so for one reason or another I found myself watching Sex and the City at the weekend. the event was preceded on Friday lunchtime by colleagues warning me about the pervasive and excessive (their words) product placement in the movie. I was bracing myself for the worst.
there was no need. not only did I not find the product placement intrusive, but thought that it genuinely added to the movie (which for the record I didn't love and thought CB was intensely annoying throughout, but I'm using it as a vehicle for a post on product placement).
the internet seems to agree with my colleagues. a post on Adrants notes that a panel for Brandchannel's Brandcameo (which conducts product placement in film studies so knows about these things) selected Sex and the City for their Film Whore award; awarded to the film that most "sold out" for product placement.
delightfully, Vanity Fair sent not one but two reporters to the movie. they happily counted no less than 67 brands that appear in the movie, which you can explore here. this is perhaps not surprising given that the same article reports how a New Line Cinema exec coined the movie the 'Super Bowl for women'.
I've never had a problem with product placement. we live in a branded world, where the meanings, symbolism and trappings of brands pervade not only what we consume but why we consume them. they in part define us and we in part define ourselves by them. to quote John Kay:
"I am irresistible, I say, as I put on my designer fragrance. I am a merchant banker, I say, as I climb out of my BMW. I am a juvenile lout, I say, as I pour an extra strong lager. I am handsome, I say, as I put on my Levi jeans."
what would be weird would be a movie without brands. where the reality of brands was pasted out in favour of, what exactly? …editorial or cultural purity? there is no such so-called purity to protect. the 20th Century's walls that separated advertising and content are being pulled down. not because we have to (although in many instances – PVRs etc – we do) but because a media and communications ecology in which brands are able to tell their stories by attaching and associating themselves to real stuff is better than one in which 30" stall after 25×4 after 30" stall is wheeled out to effective frequency us into submission.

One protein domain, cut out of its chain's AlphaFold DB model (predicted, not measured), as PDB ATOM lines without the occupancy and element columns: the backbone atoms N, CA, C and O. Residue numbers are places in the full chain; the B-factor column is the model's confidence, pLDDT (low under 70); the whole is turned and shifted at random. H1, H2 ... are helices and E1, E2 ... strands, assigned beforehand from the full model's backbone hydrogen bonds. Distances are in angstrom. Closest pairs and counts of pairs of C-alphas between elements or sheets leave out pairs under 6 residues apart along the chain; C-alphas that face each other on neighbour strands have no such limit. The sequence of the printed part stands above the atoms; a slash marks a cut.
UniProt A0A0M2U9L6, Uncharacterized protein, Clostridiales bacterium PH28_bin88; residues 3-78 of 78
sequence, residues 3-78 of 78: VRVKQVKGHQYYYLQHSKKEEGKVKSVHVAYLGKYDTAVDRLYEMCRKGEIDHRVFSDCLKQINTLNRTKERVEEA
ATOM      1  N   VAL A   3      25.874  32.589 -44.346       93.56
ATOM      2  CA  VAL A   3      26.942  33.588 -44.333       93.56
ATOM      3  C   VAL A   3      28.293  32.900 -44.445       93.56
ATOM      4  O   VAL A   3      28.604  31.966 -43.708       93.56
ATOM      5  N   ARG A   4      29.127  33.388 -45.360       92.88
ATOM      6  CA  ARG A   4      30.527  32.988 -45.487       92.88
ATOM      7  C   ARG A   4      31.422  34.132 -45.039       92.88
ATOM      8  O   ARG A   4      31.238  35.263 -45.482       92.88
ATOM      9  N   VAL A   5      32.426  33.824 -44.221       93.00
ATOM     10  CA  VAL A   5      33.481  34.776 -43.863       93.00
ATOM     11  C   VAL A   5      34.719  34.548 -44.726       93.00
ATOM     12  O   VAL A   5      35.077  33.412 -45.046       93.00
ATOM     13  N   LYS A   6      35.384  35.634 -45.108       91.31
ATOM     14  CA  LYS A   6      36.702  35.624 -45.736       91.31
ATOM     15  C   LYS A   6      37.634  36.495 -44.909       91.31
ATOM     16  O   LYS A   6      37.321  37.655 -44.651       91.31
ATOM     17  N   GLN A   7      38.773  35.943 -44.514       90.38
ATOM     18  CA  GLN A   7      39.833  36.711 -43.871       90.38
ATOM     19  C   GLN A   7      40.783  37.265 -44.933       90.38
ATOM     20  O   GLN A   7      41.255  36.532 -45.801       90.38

Movies are better for having brands, where appropriate, in them. those who argue that the appropriate level is zero should take a look around them, because that's not the world in which they live.
3 thoughts on “In praise of Product Placement: Why ‘The Superbowl for Women’ is a true reflection of the branded world in which we live”
I agree that if the brands are a good match for the film then it adds to the realism. Using FedEx in castaway rather than a made up delivery company definitely added something to the film.
Though I think it needs to be seamlessly blended into the story and not be too blatant or out of place. If in the middle of pirates of the Caribbean Johhny depp had pulled out a bottle of coke to quench his thirst that would of ruined the make believe world and annoyed a lot of people. I’m sure movie execs wouldn’t be greedy enough to do something like that, well you’d hope so anyway.
You have to wonder how effective the product placements are when you have so many brands in a film though. The sheer volume of brands could cause people to switch off from them. If you look at films like risky business, top gun and men in black that all featured the lead characters wearing ray-bans, you can see how that could have a real impact as was demonstrated by the increase in sales each time. Going back to when I saw the first transformers movie that had 60+ brands in it; the only brands I could remember afterwards were ebay and apple(maybe partly as they were integrated more into the story than some of the others). 2 out of 60+ dosn’t seem great, obviously different people would have remembered different ones but out of those 60+ there must have been some losers in terms of recall.
It’s been said that product placement leads to better recall than adverts, that’s what they found in a study talked about in Buyology; but that was in a TV show with only 2 placed brands not 60+ which is a bit of a difference! It would be interesting to see a similar study but on a film with a large number of brands in it.
oh and apparently a sylvester stallone film called ‘driven’ had 103 in it!
I think you’re right in that product placement can actually give a fictional scene additional meaning and actually better reflect real life. The usual rules around relevance apply tho – the best product placement should be almost invisible. James Bond climbing out of a Ford jarred and to see Terminator 4’s John Connor using a Sony Viao in a post-armageddon war-zone was also rather odd!
Tangential but vaguely related thought – why don’t the characters in Eastenders etc watch soaps?
tangential good, awesome question…
the reality is that if PP is inappropriate then it reflects badly on all parties. it’s in everyone’s interest to get it right. that doesn’t make it wrong in principle.